Screen printing or silk screening is a printing technique particularly suited for flat or relatively flat surfaces. The heart of the process involves a fine mesh or screen that is tightly stretched around a rigid frame. The areas that are not to be printed are masked out on the screen, and to create the print, the framed screen is positioned over the item to be printed, along with a dollop of thick ink. A squeegee is then used to press the ink through the screen.
The masked areas prevent ink from passing through, but the unmasked areas allow the ink to be imprinted on the material. The item is then sent on a conveyor belt through a heat-tunnel. This curing process ensures that the inks dry quickly so that they materials can be stacked or packaged. Properly cured inks will remain on the printed substrate even under harsh conditions.
If more colors are desired in the final design, the process is repeated with different screens. A design that requires four different colors would, therefore, require four different screens. The screens are usually placed on a rotary press that allows the different color prints to be properly aligned or registered with each other. Some screen-printers have fully automatic presses that do not require any manual labor other than set-up and loading/unloading.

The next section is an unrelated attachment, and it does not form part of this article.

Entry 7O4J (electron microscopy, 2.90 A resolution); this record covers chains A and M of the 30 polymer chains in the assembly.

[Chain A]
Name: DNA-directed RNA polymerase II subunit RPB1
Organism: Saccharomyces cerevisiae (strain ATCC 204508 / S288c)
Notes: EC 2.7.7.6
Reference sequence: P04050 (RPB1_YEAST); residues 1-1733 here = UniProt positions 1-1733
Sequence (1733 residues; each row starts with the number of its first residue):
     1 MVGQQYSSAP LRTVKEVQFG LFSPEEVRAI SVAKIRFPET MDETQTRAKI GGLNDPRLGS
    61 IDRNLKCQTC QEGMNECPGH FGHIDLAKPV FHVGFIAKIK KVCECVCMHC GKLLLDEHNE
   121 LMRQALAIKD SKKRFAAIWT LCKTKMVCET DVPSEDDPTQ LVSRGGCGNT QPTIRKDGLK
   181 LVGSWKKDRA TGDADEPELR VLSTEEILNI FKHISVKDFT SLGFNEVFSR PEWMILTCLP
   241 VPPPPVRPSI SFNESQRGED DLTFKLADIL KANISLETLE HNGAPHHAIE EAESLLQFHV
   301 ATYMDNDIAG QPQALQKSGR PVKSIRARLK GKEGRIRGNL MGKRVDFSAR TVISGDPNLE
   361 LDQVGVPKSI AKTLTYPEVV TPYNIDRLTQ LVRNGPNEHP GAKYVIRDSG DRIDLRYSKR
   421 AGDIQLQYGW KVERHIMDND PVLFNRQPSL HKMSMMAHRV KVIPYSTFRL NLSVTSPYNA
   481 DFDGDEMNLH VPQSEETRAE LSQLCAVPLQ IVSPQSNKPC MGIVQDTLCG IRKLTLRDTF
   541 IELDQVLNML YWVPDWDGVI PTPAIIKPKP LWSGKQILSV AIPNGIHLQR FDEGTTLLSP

There are a variety of ways that the screen can be masked. The most straightforward way is to apply masking fluid directly on the screen. This technique is suitable for simple one or two color graphics but is ineffective for more complex prints. For multicolor jobs, screen-printers often use photosensitive emulsions. First, the design is created on a clear piece of plastic film. A photosensitive coating is applied to the entire surface of the screen and then dried. The film is placed on the prepared screen and they are exposed to bright light. After a period of time, the exposed areas can be washed off the screen with water, which makes the screen ready to print.
Screen printing is most commonly used for t-shirts, garments and other fabrics, but it is also used on all sorts of other substrates ranging from plastic to metal. Although small and intricate details can be captured, this technique is ideally suited for bold and graphic designs.
When a design is going to be printed on darker items, a base print may be required to ensure that the colors maintain their vivacity. A base color (usually white) is applied wherever the final print is desired; it is then flash-cured and the subsequent colors are printed on top. This flash-curing technique adds another step to the process, but ensures strong prints on on dark or even black materials.
The photo above shows the most basic components of a single color screen printing setup. The screen is tightly stretched around the frame, which in this case is made out of wood; the blue emulsion is dried on the screen and serves as the mask. The squeegee is nothing more than a strip of rigid rubber mounted in a wooden handle.
To begin the printing process, the operator positions the screen directly on top the item to be printed. Next, ink is be applied to the area directly above the unmasked logo, and the squeegee is used to press the ink through to the substrate. As the operator firmly presses down with the squeegee, it is slid along the surface to ensure that ink penetrates through all areas of the unmasked logo. If additional colors are required, the process is repeated with additional screens. When finished, the screen is removed and the printed item is ready for curing.